"greenish encrustation on old bronze," 1748, from French patine (18c.), from Italian patina. This appears to be from Latin patina "shallow pan, dish, stew-pan" (from Greek patane "plate, dish," from PIE *pet-ano-, from root *pete- "to spread"), but it is uncertain why, as patina was found on many ancient objects other than bronze plates and pans. It was considered to add greatly to the beauty of antique bronzes, hence the sense of "refinement, cultural sophistication" recorded by 1933. Extended by the 1890s to the surface textures of other works of decorative arts.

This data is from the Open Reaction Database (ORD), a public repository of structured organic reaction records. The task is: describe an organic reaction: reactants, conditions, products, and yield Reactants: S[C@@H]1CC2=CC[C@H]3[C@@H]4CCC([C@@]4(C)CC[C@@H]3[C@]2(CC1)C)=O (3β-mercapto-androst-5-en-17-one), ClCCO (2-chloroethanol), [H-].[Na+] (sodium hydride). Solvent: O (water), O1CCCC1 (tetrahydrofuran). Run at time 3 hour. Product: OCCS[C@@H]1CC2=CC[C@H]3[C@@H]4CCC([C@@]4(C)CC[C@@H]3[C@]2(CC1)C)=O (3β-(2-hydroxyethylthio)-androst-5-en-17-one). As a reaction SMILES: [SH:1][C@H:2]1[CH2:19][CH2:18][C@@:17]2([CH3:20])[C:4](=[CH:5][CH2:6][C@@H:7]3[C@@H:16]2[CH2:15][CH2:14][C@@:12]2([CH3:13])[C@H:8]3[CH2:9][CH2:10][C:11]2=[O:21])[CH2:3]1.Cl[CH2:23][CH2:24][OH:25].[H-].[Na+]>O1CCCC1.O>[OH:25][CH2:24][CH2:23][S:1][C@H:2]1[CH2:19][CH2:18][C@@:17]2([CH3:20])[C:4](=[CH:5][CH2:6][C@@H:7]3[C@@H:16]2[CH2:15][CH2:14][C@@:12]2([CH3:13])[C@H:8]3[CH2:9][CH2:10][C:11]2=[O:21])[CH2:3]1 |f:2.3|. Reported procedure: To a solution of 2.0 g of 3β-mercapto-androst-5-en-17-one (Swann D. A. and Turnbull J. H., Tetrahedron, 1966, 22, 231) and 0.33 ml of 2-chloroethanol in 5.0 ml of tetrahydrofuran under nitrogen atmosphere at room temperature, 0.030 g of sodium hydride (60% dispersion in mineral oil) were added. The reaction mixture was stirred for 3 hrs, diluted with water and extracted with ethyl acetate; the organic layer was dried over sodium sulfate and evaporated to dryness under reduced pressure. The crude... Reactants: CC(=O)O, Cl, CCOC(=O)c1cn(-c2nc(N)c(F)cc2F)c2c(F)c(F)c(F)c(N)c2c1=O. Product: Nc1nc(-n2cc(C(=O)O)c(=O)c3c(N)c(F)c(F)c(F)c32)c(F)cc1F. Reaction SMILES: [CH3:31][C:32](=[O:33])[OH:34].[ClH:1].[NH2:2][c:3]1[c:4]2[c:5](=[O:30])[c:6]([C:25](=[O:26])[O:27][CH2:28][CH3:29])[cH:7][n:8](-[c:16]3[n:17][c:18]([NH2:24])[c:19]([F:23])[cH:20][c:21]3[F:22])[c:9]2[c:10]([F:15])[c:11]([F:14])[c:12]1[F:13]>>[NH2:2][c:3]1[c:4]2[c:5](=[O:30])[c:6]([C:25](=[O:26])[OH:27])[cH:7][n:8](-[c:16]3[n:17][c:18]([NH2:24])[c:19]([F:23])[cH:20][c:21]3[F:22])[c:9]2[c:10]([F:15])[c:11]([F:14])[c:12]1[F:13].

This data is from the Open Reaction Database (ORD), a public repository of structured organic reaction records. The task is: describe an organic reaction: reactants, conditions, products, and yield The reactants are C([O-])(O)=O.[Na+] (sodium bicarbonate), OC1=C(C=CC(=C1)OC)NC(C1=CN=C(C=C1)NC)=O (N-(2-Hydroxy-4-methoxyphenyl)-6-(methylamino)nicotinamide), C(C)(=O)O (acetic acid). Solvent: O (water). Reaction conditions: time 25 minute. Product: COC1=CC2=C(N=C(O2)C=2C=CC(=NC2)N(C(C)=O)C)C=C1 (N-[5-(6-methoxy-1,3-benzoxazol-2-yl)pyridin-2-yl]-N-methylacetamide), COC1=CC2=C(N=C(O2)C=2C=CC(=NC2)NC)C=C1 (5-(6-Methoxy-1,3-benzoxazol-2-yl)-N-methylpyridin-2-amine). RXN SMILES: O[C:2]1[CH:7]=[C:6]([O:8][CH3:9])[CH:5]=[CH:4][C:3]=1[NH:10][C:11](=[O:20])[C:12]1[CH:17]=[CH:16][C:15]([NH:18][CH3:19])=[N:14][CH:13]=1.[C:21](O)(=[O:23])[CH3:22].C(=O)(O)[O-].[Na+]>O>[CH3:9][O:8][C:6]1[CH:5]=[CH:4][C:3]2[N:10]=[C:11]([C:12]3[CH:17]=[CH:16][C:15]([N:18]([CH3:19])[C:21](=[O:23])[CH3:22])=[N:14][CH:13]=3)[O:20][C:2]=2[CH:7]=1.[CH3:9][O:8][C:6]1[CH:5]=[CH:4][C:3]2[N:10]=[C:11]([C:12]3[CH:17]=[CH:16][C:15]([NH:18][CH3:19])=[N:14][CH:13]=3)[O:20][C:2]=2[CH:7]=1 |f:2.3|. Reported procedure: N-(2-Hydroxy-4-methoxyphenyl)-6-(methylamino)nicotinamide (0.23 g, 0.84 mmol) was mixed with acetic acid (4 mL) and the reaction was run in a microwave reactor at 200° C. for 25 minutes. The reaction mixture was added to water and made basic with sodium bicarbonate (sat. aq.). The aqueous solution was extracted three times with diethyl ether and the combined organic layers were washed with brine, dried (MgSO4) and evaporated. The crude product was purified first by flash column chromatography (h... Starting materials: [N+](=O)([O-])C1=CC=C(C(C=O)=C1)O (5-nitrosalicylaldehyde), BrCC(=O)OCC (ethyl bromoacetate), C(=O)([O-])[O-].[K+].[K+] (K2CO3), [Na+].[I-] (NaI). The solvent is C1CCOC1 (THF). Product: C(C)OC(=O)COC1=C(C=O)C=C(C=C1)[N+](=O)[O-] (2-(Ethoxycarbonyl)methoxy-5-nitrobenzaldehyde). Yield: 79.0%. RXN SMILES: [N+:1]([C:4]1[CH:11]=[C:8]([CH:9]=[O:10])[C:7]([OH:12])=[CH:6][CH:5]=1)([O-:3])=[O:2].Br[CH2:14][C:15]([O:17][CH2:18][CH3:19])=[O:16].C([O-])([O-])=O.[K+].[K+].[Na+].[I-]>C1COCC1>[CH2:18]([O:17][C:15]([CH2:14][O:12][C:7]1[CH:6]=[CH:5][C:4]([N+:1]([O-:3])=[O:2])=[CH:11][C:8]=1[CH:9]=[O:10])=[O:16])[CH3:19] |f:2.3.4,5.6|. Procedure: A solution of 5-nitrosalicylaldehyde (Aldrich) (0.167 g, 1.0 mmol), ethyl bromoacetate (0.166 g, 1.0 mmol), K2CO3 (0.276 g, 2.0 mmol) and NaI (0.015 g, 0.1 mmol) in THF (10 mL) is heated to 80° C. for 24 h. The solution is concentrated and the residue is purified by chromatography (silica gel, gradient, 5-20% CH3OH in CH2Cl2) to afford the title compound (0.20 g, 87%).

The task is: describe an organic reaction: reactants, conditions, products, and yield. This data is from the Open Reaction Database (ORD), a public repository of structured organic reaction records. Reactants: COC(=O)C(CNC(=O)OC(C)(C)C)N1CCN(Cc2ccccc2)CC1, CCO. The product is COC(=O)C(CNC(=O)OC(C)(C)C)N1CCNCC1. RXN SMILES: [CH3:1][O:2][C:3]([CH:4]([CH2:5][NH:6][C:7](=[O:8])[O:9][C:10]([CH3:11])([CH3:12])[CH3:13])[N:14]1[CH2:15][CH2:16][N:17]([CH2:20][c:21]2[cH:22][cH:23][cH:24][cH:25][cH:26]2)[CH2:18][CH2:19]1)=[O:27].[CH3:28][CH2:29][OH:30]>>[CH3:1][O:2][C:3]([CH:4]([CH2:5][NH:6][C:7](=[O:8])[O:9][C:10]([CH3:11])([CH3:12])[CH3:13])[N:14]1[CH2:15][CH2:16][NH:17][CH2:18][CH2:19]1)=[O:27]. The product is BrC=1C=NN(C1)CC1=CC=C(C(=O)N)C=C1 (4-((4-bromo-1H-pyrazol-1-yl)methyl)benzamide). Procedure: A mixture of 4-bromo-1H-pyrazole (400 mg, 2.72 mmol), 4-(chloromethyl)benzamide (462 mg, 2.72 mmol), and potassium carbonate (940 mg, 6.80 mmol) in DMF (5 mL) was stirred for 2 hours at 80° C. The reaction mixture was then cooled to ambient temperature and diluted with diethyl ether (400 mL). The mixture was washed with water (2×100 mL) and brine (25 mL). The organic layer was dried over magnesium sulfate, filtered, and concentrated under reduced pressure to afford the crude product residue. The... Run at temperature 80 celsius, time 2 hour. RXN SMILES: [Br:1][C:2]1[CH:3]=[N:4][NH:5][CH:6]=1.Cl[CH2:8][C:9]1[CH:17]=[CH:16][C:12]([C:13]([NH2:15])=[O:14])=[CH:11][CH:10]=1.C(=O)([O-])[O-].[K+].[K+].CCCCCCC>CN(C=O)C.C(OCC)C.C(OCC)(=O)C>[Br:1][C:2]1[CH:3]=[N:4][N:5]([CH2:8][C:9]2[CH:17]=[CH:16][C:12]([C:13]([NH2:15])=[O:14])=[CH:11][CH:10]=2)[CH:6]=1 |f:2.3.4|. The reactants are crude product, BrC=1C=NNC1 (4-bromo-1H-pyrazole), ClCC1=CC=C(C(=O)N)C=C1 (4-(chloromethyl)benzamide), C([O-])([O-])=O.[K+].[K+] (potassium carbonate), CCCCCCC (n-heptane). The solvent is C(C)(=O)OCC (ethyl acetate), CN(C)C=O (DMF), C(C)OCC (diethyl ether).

"a discus-thrower," 1727, from Latin, from Greek diskobolos, from diskos "quoit, discus" (see disk (n.)) + -bolos "thrower," related to ballein "to throw" (from PIE root *gwele- "to throw, reach"). Especially in reference to a famous ancient Greek bronze statue by Myron (5c. B.C.E.), known now only through Roman copies.